In my research on concept design processes, I’ve come across two ideas that jumped out as vital behavior that differentiates expert designers from novices.
The first comes from Nigel Cross of Open University, UK, who seems to have studied designers and their processes more than anyone I’ve come across. In his Expertise in Design (pdf) he says (emphasis mine)…
Novice behaviour is usually associated with a â€˜depth-firstâ€™ approach to problem solving, i.e. sequentially identifying and exploring sub-solutions in depth, whereas the strategies of experts are usually regarded as being predominantly top-down and breadth-first approaches.
While the protocol studies he cites contradict this, when it comes to digital design I find this explains why I see so little concept design these days. Both product developers and designers have a tendency to jump on the first great idea they generate and head down one path, instead of patiently exploring the space of possible solutions. The pain is only felt far down the line when development makes it obvious what doesn’t work and what could have been.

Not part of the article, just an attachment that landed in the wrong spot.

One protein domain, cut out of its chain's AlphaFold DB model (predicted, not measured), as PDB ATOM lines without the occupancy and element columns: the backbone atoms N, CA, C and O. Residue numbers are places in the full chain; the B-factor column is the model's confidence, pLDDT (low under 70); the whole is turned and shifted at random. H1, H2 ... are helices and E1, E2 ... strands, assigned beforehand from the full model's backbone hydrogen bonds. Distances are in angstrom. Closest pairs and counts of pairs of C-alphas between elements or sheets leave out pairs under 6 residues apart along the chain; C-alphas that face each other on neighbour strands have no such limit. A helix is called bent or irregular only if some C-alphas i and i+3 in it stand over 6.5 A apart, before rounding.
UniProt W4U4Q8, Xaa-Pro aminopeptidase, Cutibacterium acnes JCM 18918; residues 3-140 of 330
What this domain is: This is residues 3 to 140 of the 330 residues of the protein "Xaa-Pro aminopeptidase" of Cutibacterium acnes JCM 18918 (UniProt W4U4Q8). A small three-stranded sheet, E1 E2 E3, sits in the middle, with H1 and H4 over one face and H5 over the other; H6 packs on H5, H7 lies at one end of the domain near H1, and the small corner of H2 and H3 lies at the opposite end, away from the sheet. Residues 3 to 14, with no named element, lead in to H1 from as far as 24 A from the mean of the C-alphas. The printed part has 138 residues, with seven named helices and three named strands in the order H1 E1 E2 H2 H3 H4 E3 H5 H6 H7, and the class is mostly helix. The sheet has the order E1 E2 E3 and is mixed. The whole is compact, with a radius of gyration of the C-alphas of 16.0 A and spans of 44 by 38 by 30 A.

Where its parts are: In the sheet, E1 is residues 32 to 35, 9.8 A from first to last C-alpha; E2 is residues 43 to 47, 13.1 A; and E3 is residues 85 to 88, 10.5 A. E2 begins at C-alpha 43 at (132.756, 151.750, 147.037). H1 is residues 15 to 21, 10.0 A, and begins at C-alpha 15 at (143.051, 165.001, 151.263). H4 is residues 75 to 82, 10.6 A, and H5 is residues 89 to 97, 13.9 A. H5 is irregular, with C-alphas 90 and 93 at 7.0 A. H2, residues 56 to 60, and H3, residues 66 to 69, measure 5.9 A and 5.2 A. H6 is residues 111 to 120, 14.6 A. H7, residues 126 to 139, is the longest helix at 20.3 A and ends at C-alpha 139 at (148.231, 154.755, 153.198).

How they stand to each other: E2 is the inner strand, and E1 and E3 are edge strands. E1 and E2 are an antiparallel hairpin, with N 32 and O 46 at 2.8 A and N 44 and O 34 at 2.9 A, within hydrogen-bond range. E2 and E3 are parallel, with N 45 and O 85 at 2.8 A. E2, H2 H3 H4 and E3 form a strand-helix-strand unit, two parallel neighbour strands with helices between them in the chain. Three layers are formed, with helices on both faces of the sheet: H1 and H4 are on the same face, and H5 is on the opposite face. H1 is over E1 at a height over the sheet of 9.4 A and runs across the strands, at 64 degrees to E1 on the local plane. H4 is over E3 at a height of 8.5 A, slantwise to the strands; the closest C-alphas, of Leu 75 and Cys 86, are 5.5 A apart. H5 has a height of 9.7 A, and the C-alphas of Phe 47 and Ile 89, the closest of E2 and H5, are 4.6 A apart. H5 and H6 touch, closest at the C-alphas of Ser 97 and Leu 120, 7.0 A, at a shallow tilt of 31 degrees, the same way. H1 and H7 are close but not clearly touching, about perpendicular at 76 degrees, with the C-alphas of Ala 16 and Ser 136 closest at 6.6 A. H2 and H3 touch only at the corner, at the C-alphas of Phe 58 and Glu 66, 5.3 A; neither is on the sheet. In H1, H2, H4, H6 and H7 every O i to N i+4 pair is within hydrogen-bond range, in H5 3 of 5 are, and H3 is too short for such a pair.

The other big idea comes from How Designers Work, Henrik Gedenryd’s Ph.D dissertation. In the third section (pdf), he observes how designers go about defining the problem to be solved, the most difficult part of the project. How the problem is defined can determine the success of the succeeding design task…
…the two contrasting attitudes make the whole difference between frustration and progress: Quist literally makes his problem solvable, whereas Petra finds herself stuck. The bottom line is that Quist who is the “expert” is acting as a pragmatist, whereas Petra, the “novice”, acts as a realist. And as we have seen, this accounts for a great deal of his superior performance. The choice of either position is not merely a matter of ideology, but has important consequences.
In short, experts are pragmatists, they re-set or re-frame the problem to make it solvable. Novices are realists, they take the problem as a given and get stuck.